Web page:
What is a Containership?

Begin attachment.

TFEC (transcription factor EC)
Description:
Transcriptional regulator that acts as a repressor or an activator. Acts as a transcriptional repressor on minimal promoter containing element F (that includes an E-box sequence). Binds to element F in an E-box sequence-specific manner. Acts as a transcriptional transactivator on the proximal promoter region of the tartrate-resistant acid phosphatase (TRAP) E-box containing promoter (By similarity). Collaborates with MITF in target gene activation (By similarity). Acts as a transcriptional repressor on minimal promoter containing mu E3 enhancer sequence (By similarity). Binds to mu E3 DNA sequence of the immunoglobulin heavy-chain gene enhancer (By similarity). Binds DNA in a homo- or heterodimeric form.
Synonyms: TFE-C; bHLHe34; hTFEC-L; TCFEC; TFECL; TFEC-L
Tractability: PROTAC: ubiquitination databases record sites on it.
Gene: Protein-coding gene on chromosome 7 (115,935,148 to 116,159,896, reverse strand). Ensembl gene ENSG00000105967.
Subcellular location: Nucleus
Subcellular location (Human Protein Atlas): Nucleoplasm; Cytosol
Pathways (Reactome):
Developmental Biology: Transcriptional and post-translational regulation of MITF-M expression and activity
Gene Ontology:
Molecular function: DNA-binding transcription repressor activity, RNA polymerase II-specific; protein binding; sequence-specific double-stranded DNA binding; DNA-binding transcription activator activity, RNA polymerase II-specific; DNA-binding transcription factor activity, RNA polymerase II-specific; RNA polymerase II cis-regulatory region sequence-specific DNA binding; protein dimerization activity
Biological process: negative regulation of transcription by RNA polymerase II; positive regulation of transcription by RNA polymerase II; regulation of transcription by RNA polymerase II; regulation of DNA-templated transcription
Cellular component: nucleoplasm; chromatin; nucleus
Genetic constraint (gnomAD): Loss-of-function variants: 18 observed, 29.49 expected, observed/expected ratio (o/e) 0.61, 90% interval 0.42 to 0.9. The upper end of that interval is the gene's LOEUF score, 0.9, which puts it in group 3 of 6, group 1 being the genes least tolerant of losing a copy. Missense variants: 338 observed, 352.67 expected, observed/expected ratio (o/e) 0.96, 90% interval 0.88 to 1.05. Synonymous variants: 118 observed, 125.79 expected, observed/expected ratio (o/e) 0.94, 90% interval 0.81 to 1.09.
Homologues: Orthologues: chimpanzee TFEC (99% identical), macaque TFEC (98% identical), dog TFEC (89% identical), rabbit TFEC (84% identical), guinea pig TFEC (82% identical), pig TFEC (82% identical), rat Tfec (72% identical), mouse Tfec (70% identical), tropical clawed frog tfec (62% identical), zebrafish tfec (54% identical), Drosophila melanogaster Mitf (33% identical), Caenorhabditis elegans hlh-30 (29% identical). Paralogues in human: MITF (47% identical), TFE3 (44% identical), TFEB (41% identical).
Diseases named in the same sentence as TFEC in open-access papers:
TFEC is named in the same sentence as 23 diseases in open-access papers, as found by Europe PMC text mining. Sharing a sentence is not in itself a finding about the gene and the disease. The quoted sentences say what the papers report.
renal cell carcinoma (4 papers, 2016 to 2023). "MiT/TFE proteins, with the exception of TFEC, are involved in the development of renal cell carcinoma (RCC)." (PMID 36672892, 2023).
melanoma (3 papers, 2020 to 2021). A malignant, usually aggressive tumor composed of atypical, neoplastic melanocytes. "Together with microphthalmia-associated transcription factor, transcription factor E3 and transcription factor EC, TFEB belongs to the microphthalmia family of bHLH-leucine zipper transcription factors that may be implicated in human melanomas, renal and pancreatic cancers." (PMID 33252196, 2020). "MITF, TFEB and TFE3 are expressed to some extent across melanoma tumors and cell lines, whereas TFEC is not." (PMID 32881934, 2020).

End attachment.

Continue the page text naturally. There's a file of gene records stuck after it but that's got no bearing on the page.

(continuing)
Container ships are self-propelled ships that carry cargo in specific shipping containers built to standardized measurements. Standardization, known as containerization, allows for the stacking of intermodal steel containers to be uniform on the ship. Containerization means a more efficient transfer to and from the ships as well as the loading and unloading of the containers. Container ships come in varying sizes determined by their capacity and that capacity is measured in twenty-foot equivalent units (TEUs). TEUs are used because the standard containers are usually eight feet square and either 20 or 40 feet in length. The smallest container ship carries about 2,000 TEUs. Currently, the largest can carry up to 18,000 TEUs but there are plans to build ships with a greater capacity. Special containerships have been built to accommodate sailing through the Panama and Suez Canals. Many of the world’s ports are not capable of handling the larger capacity ships. The largest ship to dock at a U.S. port (the Port of Virginia’s International Gateway) was a 13,000 TEU ship. It is important to note that container ships transporting cargo from a U.S. port to another U.S. port, must be compliant with the Jones Act. They have to be built in the U.S., registered in the U.S., owned by a U.S. citizen, and manned by a crew of U.S. citizens. There are also specific regulations for cargo financed, furnished or procured by the U.S. government found at 46 CFR Part 381. At least 50 percent of the tonnage of the government-generated cargo must be carried on U.S.-flagged ships. If the cargo is military, it must be carried on U.S.-flagged ships exclusively.